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Posts Tagged ‘PowerShell’

Scripting SharePoint Learning Kit Permissions with PowerShell

March 8th, 2012 Richard No comments

If you are using SLK with more than a few sights then provisioning the permissions becomes either very time consuming or impossible by hand. A typical UK secondary school will have between 700 to 1500 distinct classes, and to use SLK to its fullest extent then each of these will need a site with unique permissions. So once you have finished any trial/prototype you will need to script the setting up of SLK Permissions.

The following is a simple proof of concept script to initially set the SLK permissions on a site. It will add permissions for specified Active Directory users or groups to specified existing sites in SharePoint. You could easily extend it to create sites by checking to see if the site exists first, and if not running New-SPWeb.

The script runs from an input csv in the following format:

Site,User,Role
http://laptop01/sites/slk/class1,demo\learner1,SLK Learner
http://laptop01/sites/slk/class1,demo\learner2,SLK Learner
http://laptop01/sites/slk/class1,demo\teacher,SLK Instructor
http://laptop01/sites/slk/class2,demo\teacher,SLK Instructor

For each line in the input file it adds the user to the given site, with the given permission level.

To use save the following PowerShell as a ps1 file, create an input csv file called sitePermissions.csv in the same directory and run the script.

Add-PSSnapIn Microsoft.SharePoint.PowerShell -ErrorAction SilentlyContinue

function AddPermission($web, $userName, $permission){    # Break inheritance if required. Argument is true if copy existing permissions or false to strip all    # permissions    if ($web.HasUniqueRoleAssignments -eq $false)    {        $web.BreakRoleInheritance($true)    }

    $user = $web.EnsureUser($userName)    $roleAssignment = New-Object Microsoft.SharePoint.SPRoleAssignment($user)    $role = $web.RoleDefinitions[$permission]    $roleAssignment.RoleDefinitionBindings.Add($role);    $web.RoleAssignments.Add($roleAssignment)}

$csvData = import-csv sitePermissions.csvforeach ($line in $csvData){    $web = Get-SPWeb $line.Site    AddPermission $web $line.User $line.Role    $web.Dispose()}

Running this with the sample data above gives the following before and after screenshots on the permissions:

beforeafter

Notes on the script:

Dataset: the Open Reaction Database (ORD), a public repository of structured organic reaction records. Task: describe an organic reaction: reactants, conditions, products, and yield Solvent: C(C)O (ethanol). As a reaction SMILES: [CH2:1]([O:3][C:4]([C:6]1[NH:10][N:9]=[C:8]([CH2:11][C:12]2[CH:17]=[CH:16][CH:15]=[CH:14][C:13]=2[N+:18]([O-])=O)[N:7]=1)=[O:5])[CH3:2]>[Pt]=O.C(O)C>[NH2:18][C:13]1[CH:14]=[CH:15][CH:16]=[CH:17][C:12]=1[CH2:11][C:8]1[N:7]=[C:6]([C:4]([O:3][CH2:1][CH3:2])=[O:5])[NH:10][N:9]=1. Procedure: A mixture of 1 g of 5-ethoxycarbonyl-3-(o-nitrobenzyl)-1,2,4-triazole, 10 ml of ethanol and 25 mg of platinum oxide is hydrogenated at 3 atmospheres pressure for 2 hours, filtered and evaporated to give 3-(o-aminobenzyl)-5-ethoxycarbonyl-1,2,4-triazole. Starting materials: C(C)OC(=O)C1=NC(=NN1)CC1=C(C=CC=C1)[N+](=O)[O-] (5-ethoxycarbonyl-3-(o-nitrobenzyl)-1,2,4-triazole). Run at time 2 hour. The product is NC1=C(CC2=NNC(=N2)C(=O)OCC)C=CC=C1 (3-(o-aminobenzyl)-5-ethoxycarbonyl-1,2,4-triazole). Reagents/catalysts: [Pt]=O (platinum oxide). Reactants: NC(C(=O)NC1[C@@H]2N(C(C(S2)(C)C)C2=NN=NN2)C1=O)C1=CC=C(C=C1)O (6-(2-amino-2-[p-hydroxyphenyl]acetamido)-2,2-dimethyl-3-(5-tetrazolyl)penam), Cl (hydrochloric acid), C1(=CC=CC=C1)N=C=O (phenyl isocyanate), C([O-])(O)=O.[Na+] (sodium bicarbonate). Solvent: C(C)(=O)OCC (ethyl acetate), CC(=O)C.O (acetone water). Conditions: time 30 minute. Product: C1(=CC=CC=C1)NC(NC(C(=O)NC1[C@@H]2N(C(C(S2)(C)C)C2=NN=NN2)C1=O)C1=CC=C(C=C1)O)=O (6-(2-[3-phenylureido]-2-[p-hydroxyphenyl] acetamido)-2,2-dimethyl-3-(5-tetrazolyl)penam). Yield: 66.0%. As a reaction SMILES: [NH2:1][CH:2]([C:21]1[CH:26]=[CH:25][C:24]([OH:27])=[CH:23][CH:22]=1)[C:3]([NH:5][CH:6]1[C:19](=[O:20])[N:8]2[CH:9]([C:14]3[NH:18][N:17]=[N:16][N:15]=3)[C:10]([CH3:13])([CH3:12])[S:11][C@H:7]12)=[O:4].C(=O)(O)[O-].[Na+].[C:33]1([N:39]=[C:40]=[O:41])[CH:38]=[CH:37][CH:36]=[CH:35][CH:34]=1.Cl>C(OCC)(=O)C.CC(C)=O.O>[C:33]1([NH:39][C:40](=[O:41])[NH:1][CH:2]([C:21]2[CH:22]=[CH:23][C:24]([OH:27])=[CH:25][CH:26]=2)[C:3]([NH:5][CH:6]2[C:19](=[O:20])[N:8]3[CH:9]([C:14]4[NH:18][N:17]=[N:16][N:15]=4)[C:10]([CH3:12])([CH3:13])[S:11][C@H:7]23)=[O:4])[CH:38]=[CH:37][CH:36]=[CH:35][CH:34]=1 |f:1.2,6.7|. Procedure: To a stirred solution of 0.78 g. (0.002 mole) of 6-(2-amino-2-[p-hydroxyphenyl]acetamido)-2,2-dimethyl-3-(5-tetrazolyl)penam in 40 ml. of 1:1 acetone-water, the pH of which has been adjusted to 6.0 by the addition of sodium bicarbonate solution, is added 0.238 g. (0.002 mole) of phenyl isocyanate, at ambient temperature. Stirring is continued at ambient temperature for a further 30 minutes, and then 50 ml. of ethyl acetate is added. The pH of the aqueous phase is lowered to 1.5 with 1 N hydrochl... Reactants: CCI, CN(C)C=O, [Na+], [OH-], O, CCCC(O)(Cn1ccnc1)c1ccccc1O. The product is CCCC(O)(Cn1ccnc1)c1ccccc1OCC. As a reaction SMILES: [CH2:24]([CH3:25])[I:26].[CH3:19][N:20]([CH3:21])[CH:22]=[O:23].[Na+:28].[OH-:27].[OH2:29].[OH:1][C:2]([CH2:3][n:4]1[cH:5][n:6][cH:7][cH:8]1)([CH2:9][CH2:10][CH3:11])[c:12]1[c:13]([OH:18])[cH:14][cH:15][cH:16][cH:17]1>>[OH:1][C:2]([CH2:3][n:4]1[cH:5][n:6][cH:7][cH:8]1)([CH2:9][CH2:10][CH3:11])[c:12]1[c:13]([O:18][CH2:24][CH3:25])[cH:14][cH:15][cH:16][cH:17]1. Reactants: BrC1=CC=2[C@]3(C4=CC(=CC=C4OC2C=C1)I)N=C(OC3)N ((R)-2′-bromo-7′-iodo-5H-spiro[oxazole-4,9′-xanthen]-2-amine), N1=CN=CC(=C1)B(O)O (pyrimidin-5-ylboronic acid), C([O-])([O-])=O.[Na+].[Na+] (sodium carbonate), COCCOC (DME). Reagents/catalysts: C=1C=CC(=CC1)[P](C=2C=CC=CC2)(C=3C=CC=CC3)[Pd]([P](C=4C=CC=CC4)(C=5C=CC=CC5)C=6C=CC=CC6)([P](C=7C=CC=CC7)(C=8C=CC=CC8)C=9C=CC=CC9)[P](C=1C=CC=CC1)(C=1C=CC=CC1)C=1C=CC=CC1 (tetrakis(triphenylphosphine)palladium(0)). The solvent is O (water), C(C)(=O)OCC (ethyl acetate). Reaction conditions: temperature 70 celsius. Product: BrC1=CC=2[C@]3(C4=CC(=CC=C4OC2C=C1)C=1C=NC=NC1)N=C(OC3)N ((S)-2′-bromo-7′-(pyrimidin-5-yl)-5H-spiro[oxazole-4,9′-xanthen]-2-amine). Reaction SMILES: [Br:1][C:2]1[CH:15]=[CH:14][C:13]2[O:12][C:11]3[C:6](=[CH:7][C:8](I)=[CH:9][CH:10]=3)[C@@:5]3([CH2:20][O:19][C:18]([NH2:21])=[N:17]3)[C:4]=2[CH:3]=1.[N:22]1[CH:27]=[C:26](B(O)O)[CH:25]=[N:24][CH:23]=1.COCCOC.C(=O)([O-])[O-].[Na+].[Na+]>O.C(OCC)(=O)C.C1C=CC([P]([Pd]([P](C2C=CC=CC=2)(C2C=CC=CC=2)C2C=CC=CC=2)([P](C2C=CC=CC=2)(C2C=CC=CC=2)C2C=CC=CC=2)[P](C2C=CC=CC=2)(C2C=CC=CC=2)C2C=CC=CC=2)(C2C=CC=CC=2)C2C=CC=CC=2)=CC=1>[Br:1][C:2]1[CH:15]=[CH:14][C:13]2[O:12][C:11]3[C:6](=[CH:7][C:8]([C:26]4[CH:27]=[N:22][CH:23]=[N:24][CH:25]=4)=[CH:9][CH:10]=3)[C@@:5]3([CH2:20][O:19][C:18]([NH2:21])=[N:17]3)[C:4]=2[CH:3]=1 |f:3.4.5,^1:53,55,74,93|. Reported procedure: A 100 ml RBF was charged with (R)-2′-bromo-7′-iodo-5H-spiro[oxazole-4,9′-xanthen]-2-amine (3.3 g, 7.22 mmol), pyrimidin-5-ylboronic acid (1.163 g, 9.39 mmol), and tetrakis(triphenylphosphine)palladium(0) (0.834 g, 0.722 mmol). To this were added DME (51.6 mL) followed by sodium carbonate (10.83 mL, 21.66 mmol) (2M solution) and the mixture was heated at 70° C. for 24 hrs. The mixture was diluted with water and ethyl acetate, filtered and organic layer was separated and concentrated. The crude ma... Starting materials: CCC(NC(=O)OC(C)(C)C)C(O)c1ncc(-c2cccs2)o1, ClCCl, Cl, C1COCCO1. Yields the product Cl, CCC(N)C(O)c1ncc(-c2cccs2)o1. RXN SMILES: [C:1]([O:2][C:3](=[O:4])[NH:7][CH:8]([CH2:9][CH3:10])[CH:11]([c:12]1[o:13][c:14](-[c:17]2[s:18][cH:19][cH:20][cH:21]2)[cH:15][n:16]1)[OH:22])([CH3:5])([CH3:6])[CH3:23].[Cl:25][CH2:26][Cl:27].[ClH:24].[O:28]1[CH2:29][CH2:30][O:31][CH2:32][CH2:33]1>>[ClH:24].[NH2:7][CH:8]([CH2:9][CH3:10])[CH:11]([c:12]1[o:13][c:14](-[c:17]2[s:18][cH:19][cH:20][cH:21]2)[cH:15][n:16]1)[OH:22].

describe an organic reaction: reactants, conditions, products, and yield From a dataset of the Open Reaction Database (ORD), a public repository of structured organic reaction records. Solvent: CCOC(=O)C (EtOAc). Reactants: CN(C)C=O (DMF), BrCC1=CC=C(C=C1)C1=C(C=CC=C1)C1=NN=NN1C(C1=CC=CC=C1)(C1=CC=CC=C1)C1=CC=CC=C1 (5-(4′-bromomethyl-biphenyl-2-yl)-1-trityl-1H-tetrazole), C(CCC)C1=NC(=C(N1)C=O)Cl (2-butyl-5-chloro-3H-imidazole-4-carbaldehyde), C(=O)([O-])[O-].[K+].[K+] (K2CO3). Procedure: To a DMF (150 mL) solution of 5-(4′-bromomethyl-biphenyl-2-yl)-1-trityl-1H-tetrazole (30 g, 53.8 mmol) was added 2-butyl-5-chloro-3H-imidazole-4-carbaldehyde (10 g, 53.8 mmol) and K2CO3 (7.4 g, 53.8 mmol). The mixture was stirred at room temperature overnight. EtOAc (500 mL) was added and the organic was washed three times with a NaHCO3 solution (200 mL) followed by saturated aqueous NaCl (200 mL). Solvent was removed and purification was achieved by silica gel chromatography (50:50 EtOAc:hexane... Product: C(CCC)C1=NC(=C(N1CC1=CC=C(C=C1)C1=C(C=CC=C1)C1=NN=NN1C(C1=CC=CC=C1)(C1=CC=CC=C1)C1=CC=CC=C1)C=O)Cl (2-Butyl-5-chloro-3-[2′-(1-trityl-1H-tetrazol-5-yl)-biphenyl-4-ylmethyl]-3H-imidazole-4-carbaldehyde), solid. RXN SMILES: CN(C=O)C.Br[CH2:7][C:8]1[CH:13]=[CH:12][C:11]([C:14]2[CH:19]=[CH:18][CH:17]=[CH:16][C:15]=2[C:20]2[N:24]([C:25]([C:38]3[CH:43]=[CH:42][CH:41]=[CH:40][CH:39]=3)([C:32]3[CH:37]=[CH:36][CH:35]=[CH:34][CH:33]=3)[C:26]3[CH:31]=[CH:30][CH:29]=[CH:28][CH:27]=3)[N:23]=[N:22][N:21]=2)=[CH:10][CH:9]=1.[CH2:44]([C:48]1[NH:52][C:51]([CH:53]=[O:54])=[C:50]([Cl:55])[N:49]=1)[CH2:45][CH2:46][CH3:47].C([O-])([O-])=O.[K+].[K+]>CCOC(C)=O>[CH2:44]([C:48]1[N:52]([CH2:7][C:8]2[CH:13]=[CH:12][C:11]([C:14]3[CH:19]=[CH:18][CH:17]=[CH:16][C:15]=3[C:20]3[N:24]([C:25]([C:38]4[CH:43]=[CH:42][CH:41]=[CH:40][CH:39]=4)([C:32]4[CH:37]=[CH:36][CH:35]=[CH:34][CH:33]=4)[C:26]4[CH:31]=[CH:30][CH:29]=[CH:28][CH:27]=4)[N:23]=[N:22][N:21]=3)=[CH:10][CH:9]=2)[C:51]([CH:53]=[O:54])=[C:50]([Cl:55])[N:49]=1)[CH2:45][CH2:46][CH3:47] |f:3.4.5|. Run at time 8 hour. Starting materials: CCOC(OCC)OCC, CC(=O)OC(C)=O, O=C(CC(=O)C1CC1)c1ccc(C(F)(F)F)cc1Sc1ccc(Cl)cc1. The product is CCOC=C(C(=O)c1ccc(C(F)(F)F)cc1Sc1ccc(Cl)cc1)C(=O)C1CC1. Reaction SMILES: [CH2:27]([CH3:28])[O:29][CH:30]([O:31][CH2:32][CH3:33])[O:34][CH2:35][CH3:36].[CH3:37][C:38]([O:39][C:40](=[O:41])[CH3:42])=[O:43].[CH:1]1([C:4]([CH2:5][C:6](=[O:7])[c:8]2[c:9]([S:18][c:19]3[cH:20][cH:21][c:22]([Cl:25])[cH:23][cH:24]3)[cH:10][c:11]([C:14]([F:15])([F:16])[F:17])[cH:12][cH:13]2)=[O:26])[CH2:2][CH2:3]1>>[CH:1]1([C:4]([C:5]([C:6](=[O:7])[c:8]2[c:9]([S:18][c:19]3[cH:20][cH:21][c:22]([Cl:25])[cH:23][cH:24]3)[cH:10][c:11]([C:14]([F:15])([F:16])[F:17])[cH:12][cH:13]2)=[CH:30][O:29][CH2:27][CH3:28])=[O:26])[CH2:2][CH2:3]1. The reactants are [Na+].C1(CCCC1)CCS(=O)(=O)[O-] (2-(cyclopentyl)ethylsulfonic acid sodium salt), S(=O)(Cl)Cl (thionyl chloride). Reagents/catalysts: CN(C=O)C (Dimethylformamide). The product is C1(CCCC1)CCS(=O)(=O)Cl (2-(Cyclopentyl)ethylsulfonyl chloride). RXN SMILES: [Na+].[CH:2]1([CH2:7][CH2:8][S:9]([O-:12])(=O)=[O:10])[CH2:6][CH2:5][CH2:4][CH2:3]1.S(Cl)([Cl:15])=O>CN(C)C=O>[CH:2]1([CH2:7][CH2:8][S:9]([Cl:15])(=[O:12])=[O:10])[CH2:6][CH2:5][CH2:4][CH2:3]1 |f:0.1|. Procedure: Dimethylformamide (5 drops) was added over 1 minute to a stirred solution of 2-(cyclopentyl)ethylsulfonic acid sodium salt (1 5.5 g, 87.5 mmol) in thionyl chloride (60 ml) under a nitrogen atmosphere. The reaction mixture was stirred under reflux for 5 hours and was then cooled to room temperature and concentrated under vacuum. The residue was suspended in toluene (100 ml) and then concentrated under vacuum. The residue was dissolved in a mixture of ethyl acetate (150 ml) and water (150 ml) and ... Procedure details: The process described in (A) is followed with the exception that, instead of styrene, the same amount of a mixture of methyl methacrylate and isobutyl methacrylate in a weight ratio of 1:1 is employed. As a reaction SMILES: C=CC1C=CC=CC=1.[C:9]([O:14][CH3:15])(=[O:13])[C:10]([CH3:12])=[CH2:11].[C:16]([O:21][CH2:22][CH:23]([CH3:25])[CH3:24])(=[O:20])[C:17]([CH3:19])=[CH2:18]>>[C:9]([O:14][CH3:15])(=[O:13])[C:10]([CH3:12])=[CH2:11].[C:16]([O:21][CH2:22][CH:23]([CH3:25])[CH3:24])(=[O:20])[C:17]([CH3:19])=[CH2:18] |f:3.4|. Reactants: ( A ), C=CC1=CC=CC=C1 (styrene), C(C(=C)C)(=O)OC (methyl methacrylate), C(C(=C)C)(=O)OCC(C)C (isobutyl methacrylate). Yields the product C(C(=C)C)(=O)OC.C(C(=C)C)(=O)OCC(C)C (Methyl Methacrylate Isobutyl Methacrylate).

1. There is no error handling so if your input in incorrect e.g. typos in your site, user name or roles, you will get screens of red error messages.
  2. Line 1, Add-PSSnapIn ensures that the PowerShell comandlets are added into the current session if not already present.
  3. The actual adding of the permissions is put into a function to break up the script and improve readability and maintainability.
  4. Permissions can only be added to sites which have unique permissions, so if the site doesn’t already have permissions it breaks them and can either copy the existing conditions, or start from none depending on the value of the argument passed to BreakRoleInheritance.
  5. EnsureUser is used to make sure that the user is added to SharePoint before trying to give them permissions
  6. To change the name of the input file, just change sitePermissions.csv in the script.
  7. It’s not particularly optimised as it opens a new SPWeb for every line. You could check to see if it’s a different site on each line and only dispose and create a new one if it is different.
  8. The script will still work if the user’s permission already exists.

This is a simple script suitable for initial setting of SLK permissions. It doesn’t attempt to remove any permissions if no longer required, or do anything else to the site apart from breaking inheritance.

For a more comprehensive solution which can completely provision a set of sites, including setting any setting on a site, adding and removing permissions and automatically adding teachers’ sites to their list when assigning permissions, as well as a multitude of other functionality, then please investigate our managed service Salamander SharePoint. This will do all this and more.

Categories: PowerShell, SLK Tags: ,

Error "Admin SVC must be running in order to create deployment timer job"

March 11th, 2011 Richard 5 comments

When running Update-SPSolution you can sometimes get the error:

Admin SVC must be running in order to create deployment timer job

upgradeError

There’s a very simple solution to this. Ensure that the SharePoint 2010 Administration service is started.

adminService

Once you have started that the command will run correctly.

Categories: SharePoint Tags: ,

Removing the "Use a Meeting Workspace" Option from All Existing and New SharePoint Calendars in a Site Collection

March 4th, 2011 Richard 8 comments

Having removed the "Use a Meeting Workspace" option from individual calendars in my previous post, I wondered if there was a way to remove them from all existing and new calendars within a site collection.

I found a way to do it by modifying the calendar schema in the hive folder. However, although this works, it technically leaves SharePoint in an unsupported state, so I didn’t want to go down that route.